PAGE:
A ceasefire-monitoring group has blamed South Sudanese government forces for the deaths of some 50 people who suffocated in a shipping container last October — the latest gruesome incident to emerge from the country's two-year conflict.
The account, which the Joint Monitoring and Evaluation Commission (JMEC) reported at an African Union (AU) summit on Sunday, allegedly took place in oil-rich Unity State around October 22.
Though JMEC offered little detail on the deaths, groups including Human Rights Watch have previously documented the use of metal containers as informal detention sites in South Sudan. The container incident was among five violations of an August ceasefire that JMEC documented in their submission to the AU. Opposition forces were also accused of killing or injuring an estimated 12 people in an attack on a civilian vehicle in Unity on December 18 and raiding and looting United Nations barges in Upper Nile state on October 21.
War broke out in South Sudan in December 2013 between government forces led by President Salva Kiir and rebels allied with Riek Machar, Kiir's former vice president. The two men, who were part of a tenuous regional alliance against Sudan before the South Sudan attained independence in 2011, are from different ethnic groups — Kiir is a Dinka, Machar a Nuer — and much of the initial violence in South Sudan's civil war fell along ethnic lines. According to the International Crisis Group, a conflict-monitoring organization, more than 50,000 people are believed to have died in the fighting, though the true number is unknown.
Under intense pressure from the international community, Kiir and Machar signed a peace deal last August. But, as JMEC noted on Sunday, that agreement and efforts to establish a transitional government have fallen by the wayside amid bickering and intermittent clashes. While some of the war's worst bloodshed occurred in Unity State and other parts of the northeast, new hostilities, often involving smaller local groups with varying grievances against the national government, have been recorded in recent months in other regions.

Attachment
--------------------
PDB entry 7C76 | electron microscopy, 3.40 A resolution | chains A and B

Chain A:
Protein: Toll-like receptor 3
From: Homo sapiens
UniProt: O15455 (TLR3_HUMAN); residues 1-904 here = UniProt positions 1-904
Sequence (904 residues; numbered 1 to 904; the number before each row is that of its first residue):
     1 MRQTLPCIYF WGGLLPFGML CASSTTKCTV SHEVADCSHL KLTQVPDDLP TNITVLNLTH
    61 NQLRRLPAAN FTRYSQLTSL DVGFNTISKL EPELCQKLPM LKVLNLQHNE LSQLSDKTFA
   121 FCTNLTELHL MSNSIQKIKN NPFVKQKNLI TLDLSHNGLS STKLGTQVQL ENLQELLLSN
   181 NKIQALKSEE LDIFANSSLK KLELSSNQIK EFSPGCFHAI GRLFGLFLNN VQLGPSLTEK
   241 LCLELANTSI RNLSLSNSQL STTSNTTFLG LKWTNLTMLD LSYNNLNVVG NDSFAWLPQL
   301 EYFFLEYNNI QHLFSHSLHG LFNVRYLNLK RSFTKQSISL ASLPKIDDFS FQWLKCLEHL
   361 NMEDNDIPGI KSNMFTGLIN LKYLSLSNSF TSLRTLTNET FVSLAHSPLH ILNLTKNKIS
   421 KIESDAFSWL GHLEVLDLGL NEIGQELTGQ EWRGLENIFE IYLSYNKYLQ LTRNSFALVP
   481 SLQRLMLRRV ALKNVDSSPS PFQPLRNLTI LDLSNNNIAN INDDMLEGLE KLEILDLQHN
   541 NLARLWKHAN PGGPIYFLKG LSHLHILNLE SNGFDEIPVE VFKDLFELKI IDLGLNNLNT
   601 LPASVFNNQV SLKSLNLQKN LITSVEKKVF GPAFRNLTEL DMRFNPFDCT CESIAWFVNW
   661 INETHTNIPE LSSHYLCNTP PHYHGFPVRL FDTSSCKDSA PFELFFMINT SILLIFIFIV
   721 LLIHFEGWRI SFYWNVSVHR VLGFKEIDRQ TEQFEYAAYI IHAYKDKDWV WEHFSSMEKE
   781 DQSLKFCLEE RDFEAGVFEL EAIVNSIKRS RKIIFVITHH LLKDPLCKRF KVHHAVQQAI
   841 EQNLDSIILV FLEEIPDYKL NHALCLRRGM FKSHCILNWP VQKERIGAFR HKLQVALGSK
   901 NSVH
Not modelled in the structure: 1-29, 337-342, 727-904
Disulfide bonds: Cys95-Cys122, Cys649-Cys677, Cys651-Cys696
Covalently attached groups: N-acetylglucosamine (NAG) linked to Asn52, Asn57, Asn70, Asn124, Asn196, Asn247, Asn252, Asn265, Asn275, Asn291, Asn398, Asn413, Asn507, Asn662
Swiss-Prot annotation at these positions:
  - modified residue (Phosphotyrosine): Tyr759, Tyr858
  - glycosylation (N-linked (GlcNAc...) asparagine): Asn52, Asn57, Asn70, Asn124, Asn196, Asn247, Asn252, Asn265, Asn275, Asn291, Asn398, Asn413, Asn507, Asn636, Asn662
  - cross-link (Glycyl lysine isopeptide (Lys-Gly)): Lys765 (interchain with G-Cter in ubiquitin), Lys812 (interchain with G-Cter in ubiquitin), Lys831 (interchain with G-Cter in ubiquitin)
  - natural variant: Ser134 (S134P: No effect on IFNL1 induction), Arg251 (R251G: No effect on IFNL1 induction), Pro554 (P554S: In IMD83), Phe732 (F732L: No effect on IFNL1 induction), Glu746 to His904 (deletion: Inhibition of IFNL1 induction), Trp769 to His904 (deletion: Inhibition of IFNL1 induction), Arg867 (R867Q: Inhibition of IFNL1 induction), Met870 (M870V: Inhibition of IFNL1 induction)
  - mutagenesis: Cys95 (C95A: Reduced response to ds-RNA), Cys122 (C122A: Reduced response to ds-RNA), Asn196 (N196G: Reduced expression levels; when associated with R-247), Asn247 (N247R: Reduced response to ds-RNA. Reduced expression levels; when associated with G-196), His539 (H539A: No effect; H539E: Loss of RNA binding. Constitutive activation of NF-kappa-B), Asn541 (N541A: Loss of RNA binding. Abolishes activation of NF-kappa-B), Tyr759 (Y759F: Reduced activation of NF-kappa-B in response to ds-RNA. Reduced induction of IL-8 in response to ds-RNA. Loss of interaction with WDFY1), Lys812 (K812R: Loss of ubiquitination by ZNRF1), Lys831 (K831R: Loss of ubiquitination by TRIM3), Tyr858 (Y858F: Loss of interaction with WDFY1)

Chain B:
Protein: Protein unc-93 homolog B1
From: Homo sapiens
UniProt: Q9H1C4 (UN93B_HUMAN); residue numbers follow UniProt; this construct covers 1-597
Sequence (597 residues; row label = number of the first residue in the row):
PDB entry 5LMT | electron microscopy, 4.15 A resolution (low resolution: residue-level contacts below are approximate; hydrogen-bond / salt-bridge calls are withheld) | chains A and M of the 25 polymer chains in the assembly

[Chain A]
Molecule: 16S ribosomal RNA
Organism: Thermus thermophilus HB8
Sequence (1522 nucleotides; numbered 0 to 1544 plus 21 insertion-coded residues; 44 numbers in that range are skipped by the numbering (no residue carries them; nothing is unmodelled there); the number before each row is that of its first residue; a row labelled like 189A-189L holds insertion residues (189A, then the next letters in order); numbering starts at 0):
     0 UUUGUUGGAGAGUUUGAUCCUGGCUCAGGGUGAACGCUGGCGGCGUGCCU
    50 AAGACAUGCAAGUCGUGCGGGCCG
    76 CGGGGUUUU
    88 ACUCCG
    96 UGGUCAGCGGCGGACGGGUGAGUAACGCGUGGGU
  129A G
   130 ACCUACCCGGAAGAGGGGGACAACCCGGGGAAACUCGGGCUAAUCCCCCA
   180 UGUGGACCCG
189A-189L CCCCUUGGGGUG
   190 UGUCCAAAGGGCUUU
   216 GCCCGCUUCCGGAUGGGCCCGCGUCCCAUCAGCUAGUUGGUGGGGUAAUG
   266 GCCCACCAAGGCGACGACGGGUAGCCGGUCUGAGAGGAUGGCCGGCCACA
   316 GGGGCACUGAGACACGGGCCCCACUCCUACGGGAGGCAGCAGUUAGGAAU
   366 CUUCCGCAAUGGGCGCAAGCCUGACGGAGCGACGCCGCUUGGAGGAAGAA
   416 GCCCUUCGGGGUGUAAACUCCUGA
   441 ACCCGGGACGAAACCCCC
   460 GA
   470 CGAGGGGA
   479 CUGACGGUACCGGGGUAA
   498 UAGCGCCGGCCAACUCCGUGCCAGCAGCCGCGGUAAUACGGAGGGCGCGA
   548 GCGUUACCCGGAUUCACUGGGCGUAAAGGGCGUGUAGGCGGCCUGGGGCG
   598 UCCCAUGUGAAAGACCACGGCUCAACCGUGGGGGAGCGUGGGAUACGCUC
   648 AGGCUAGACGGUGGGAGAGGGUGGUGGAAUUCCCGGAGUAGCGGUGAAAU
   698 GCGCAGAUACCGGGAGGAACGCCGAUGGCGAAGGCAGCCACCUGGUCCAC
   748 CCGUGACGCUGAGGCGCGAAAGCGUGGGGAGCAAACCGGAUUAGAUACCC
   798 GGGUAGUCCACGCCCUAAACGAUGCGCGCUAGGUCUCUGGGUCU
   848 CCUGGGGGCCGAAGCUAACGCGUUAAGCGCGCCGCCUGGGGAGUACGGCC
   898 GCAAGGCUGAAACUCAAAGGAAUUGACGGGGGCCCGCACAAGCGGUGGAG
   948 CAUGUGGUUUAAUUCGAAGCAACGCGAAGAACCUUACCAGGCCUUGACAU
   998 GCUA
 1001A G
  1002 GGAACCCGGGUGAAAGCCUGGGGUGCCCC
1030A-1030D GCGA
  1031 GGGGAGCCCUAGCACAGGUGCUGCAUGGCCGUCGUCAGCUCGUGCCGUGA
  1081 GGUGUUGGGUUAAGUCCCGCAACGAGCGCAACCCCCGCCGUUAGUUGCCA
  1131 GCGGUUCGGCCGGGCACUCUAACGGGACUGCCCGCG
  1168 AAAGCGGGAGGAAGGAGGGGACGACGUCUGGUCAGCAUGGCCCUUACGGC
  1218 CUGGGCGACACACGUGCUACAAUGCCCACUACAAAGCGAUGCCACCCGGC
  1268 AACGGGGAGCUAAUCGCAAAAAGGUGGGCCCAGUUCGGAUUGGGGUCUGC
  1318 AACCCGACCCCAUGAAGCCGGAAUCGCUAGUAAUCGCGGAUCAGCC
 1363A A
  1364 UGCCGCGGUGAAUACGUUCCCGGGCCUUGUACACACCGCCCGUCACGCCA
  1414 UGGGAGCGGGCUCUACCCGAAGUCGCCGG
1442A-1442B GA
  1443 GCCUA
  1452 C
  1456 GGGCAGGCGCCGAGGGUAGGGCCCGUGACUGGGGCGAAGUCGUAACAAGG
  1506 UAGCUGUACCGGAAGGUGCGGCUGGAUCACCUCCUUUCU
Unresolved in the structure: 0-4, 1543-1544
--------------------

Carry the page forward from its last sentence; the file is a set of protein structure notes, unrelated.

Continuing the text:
The JMEC submission comes on the heels of a separate January report issued by a Security Council-appointed panel of experts charged with tracking sanctions in South Sudan. Among the heinous crimes outlined in its findings, the panel cited humanitarian workers who estimated that more than 1,300 women and girls were raped in the country between April and September of last year.
Previous UN investigations have referenced widescale violence committed against children; in some instances boys were tied up, castrated or had their throats slit and were left to bleed out. In January, the panel of experts said that violence perpetrated by both the government and the opposition had been undertaken with the direct knowledge of high-ranking officials on each side, and insisted that Kiir and Machar should both face sanctions.
"The people in South Sudan are already suffering the unimaginable, and the peace agreement is on life support," said Ryan D'Souza, a South Sudan analyst at the Global Centre for the Responsibility to Protect. "If the parties and the international community fail to resuscitate the peace process, we are likely to witness more atrocities and a greater humanitarian catastrophe."
While the JMEC report offered only five examples of ceasefire violations, it gave a dire assessment of the cooperation of both sides in the detente.
"In the months following the Agreement's signature in August 2015, little implementation activity occurred, and the momentum generated by the signature has largely dissipated," wrote JMEC. The monitoring group criticized Kiir for his December move to dissolve the borders of South Sudan's 10 states and replace them with 28 new ones.
"A number of the provisions of the Agreement are predicated on the continuation of 10 states," said JMEC. "The Government's action has created an impasse and challenges the spirit, as well as the sequence of the implementation of the Agreement."
The economy, added the monitoring group, "is in particularly dire straits, with foreign reserves rapidly diminishing, growing inflation and rapid depreciation of the national currency."
The formation of a hybrid court in order to prosecute those responsible for violence against civilians and other crimes has stalled. JMEC attributed this to the overall failure to establish a transitional government.
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